RTF in Richmond Magazine & Monumental Church Sports a New Terrace

Happy 200th Anniversary, Monumental Church! In honor of the site’s importance as the resting place for the victims of the Richmond Theater Fire and the church’s historic and architectural value, Richmond philanthropists funded what is now the Dr. Waverly M. Cole and Dr. John R. Cook Memorial Terrace.

In the Richmond Magazine, talented author and actor Harry Kollatz, Jr. tells the “Monumental Love Story” of this new addition  while giving a hearty recommendation for The Richmond Theater Fire. (Thanks, Harry!) In recent years, he has done much to share the story of the fire with Virginia audiences. If you haven’t seen Harry’s dramatic retelling of the night of the fire, then put next Court End Christmas in Richmond on your calendar and show up at the Church for a chilling and moving experience.

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Here’s a Monumental selfie in 2012 before I gave a book talk and Harry performed his piece on the fire.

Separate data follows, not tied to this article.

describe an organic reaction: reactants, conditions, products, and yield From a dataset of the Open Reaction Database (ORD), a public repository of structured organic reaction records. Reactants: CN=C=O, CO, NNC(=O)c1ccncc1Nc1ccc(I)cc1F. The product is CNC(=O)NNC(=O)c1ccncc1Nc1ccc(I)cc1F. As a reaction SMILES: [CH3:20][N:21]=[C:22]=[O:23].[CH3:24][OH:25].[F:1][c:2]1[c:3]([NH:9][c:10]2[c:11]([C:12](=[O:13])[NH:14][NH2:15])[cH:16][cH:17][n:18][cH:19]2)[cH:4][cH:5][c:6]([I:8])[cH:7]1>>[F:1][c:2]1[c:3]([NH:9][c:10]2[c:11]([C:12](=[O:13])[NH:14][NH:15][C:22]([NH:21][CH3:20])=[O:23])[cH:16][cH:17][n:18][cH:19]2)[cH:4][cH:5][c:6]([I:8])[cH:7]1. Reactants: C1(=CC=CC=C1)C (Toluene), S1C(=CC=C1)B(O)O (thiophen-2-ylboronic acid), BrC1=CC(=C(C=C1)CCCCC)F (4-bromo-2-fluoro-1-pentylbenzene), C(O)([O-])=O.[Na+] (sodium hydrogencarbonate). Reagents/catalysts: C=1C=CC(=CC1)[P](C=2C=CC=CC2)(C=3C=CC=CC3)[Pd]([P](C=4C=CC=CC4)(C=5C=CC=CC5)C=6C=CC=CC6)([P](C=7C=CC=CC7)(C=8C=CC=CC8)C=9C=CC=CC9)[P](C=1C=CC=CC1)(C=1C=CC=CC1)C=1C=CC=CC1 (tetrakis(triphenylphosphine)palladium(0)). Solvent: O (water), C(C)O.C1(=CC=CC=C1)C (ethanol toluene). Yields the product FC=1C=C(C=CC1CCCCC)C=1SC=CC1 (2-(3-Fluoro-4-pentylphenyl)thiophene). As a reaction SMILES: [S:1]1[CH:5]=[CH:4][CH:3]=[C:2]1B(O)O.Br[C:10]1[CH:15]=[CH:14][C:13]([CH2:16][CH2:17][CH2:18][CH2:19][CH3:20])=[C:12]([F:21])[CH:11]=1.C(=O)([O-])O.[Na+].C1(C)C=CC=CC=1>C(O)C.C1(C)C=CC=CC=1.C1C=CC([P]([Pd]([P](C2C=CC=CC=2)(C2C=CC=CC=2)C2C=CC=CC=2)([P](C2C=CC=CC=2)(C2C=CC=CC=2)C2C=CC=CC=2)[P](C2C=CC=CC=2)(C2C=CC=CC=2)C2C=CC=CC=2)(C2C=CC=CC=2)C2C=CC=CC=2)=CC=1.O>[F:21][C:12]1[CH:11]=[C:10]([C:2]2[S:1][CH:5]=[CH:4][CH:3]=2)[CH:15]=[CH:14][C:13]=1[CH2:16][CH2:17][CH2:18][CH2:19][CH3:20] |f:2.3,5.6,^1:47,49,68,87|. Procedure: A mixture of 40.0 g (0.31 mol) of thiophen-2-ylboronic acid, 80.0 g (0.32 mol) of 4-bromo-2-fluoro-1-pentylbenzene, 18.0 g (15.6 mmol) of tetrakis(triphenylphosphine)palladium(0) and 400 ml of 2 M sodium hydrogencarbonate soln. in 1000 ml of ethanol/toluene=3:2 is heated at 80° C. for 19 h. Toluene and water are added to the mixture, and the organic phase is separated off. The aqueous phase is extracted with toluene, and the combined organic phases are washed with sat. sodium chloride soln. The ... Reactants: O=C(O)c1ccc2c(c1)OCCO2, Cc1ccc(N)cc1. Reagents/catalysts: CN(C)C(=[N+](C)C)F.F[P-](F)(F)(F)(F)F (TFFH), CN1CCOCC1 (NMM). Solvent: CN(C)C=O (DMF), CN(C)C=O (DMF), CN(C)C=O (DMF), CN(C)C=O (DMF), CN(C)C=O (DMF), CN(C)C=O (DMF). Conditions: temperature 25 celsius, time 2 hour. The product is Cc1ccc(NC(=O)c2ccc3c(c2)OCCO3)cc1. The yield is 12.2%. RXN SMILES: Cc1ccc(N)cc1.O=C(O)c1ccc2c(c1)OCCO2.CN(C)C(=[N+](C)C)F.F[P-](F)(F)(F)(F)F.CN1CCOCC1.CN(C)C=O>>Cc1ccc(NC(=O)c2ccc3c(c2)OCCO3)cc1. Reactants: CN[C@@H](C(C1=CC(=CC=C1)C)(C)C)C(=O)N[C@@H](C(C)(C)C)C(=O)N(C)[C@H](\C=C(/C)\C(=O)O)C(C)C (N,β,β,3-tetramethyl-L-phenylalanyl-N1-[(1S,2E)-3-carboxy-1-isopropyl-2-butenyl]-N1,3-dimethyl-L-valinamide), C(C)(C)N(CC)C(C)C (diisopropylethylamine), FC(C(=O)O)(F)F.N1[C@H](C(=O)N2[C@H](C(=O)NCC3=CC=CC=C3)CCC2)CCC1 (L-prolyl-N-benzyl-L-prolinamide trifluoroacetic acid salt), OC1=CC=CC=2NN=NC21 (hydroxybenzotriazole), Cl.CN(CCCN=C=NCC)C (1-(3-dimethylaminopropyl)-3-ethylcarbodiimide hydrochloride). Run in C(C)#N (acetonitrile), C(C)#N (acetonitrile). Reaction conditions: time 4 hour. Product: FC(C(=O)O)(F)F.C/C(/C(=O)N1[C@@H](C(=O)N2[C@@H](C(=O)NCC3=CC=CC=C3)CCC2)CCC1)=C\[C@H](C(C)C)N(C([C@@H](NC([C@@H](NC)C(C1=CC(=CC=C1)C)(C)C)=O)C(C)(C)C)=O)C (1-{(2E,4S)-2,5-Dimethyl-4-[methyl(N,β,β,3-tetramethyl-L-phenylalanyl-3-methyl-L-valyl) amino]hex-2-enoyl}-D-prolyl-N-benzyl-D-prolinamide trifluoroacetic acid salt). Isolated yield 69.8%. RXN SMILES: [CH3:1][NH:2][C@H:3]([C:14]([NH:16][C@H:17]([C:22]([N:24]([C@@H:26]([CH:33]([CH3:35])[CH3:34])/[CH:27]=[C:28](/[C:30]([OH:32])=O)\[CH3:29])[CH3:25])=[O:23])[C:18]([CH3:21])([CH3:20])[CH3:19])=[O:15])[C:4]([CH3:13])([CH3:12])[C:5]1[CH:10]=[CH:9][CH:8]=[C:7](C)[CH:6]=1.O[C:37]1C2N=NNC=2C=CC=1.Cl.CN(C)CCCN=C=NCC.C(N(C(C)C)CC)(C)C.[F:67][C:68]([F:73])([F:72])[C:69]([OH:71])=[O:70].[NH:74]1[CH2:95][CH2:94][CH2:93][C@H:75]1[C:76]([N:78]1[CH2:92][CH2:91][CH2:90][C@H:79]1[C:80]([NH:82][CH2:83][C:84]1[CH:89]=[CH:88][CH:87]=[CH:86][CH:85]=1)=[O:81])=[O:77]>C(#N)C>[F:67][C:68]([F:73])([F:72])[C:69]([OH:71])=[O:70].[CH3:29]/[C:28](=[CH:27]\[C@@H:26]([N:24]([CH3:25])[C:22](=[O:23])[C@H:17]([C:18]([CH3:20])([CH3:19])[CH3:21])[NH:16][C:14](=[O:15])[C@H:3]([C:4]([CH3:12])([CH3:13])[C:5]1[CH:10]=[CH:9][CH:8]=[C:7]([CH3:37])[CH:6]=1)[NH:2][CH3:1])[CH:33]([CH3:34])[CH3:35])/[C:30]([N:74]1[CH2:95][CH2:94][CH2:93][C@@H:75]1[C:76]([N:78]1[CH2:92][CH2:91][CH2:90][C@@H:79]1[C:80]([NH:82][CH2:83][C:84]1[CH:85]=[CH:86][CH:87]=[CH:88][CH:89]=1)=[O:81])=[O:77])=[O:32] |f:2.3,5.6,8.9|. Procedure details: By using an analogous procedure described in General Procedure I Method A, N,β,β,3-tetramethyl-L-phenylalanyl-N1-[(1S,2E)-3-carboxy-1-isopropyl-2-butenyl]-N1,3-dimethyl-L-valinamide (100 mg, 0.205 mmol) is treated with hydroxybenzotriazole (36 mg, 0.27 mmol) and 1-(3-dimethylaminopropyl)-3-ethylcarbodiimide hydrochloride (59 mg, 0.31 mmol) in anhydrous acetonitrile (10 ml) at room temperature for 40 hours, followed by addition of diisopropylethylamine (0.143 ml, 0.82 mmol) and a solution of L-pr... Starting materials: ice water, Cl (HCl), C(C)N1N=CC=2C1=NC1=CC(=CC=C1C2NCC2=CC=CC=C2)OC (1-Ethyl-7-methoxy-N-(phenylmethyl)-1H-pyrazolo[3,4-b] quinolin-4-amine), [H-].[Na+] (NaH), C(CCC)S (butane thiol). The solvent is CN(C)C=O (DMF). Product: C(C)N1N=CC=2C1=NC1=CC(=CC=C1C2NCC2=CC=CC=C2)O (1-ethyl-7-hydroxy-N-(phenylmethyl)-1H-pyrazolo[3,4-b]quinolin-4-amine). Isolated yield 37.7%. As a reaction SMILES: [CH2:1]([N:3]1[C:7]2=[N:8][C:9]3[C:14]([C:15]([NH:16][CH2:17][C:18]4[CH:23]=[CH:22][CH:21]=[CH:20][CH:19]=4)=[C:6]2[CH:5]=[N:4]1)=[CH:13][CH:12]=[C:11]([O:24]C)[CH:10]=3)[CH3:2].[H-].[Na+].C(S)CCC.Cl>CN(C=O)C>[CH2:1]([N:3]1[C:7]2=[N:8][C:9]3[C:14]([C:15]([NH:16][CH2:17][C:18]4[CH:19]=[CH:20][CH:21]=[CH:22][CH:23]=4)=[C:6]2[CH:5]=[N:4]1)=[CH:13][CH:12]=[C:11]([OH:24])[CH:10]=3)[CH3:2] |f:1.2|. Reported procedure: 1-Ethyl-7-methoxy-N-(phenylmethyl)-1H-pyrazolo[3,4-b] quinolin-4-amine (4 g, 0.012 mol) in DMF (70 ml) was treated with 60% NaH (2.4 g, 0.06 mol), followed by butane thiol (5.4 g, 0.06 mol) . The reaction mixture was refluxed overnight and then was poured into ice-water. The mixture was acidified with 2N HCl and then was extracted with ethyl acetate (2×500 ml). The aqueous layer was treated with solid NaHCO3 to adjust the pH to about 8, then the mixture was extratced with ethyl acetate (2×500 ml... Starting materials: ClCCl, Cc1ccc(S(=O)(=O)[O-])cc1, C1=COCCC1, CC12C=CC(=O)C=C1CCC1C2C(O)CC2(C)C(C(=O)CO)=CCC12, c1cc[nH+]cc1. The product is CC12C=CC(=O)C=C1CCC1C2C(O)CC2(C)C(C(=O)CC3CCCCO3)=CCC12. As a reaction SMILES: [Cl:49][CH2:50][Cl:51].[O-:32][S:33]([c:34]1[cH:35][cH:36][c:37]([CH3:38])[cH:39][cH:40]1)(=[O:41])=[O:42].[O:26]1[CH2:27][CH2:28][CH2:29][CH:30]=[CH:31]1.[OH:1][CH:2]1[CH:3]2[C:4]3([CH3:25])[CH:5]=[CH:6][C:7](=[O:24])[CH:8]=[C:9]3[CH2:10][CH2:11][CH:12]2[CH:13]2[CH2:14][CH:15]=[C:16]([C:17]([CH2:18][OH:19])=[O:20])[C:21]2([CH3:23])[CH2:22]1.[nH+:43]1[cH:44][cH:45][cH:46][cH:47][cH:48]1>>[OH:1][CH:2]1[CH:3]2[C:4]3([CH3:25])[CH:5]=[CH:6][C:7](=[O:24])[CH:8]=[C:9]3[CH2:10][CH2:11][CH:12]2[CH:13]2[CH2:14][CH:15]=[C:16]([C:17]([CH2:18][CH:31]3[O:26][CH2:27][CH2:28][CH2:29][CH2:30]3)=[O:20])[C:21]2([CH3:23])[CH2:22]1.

About that terrace: it’s beautiful. (Before & after photos below.) The last time I was on site, the west lawn was a rutted gravel yard that could hold a parked car or two. Now it is a brick terrace with granite engravings detailing important dates in the history of Monumental Church. (Want to see your name there? Make a donation to HRF. A few granite pieces have been reserved for personal engravings.)

This is a brilliant idea. Where before the unfinished area probably put off pedestrians, now it draws them in and educates them about this amazing building and its fascinating history. Bravo, HRF!

In his article, Kollatz, Jr. writes, “Meredith Henne Baker in 2012 published the long-needed The Richmond Theater Fire: Early America’s First Great Disaster. I recommend the book and a stroll along the timeline.” Looking forward to my next opportunity to see that timeline myself!

The west lawn before the improvements
The west lawn before the improvements
the new Dr. Waverly M. Cole and Dr. John R. Cook Memorial Terrace